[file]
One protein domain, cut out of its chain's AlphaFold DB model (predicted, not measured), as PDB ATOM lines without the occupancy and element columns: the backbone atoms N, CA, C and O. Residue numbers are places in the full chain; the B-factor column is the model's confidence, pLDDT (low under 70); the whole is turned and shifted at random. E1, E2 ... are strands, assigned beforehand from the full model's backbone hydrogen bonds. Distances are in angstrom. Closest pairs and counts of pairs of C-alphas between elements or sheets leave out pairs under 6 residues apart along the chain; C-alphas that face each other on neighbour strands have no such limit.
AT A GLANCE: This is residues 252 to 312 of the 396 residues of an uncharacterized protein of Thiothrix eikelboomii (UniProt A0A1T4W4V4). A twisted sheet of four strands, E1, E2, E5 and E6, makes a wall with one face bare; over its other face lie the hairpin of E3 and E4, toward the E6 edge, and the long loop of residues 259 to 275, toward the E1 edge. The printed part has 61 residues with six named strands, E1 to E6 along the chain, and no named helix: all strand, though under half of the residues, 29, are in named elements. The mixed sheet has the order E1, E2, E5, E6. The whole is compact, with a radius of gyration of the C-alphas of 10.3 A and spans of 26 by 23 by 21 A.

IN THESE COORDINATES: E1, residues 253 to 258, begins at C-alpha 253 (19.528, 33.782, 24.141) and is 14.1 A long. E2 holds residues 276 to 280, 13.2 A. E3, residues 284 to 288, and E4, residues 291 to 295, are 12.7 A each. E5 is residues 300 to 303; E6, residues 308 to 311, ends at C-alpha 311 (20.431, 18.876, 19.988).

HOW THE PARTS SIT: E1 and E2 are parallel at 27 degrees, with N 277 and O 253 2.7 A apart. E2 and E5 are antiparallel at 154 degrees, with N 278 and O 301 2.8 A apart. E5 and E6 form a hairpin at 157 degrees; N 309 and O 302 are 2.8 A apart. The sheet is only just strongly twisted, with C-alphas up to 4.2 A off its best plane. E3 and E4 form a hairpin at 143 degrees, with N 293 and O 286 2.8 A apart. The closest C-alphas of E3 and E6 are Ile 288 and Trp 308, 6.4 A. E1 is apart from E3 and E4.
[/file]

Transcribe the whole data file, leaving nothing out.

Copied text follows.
One protein domain, cut out of its chain's AlphaFold DB model (predicted, not measured), as PDB ATOM lines without the occupancy and element columns: the backbone atoms N, CA, C and O. Residue numbers are places in the full chain; the B-factor column is the model's confidence, pLDDT (low under 70); the whole is turned and shifted at random. E1, E2 ... are strands, assigned beforehand from the full model's backbone hydrogen bonds. Distances are in angstrom. Closest pairs and counts of pairs of C-alphas between elements or sheets leave out pairs under 6 residues apart along the chain; C-alphas that face each other on neighbour strands have no such limit.
AT A GLANCE: This is residues 252 to 312 of the 396 residues of an uncharacterized protein of Thiothrix eikelboomii (UniProt A0A1T4W4V4). A twisted sheet of four strands, E1, E2, E5 and E6, makes a wall with one face bare; over its other face lie the hairpin of E3 and E4, toward the E6 edge, and the long loop of residues 259 to 275, toward the E1 edge. The printed part has 61 residues with six named strands, E1 to E6 along the chain, and no named helix: all strand, though under half of the residues, 29, are in named elements. The mixed sheet has the order E1, E2, E5, E6. The whole is compact, with a radius of gyration of the C-alphas of 10.3 A and spans of 26 by 23 by 21 A.

IN THESE COORDINATES: E1, residues 253 to 258, begins at C-alpha 253 (19.528, 33.782, 24.141) and is 14.1 A long. E2 holds residues 276 to 280, 13.2 A. E3, residues 284 to 288, and E4, residues 291 to 295, are 12.7 A each. E5 is residues 300 to 303; E6, residues 308 to 311, ends at C-alpha 311 (20.431, 18.876, 19.988).

HOW THE PARTS SIT: E1 and E2 are parallel at 27 degrees, with N 277 and O 253 2.7 A apart. E2 and E5 are antiparallel at 154 degrees, with N 278 and O 301 2.8 A apart. E5 and E6 form a hairpin at 157 degrees; N 309 and O 302 are 2.8 A apart. The sheet is only just strongly twisted, with C-alphas up to 4.2 A off its best plane. E3 and E4 form a hairpin at 143 degrees, with N 293 and O 286 2.8 A apart. The closest C-alphas of E3 and E6 are Ile 288 and Trp 308, 6.4 A. E1 is apart from E3 and E4.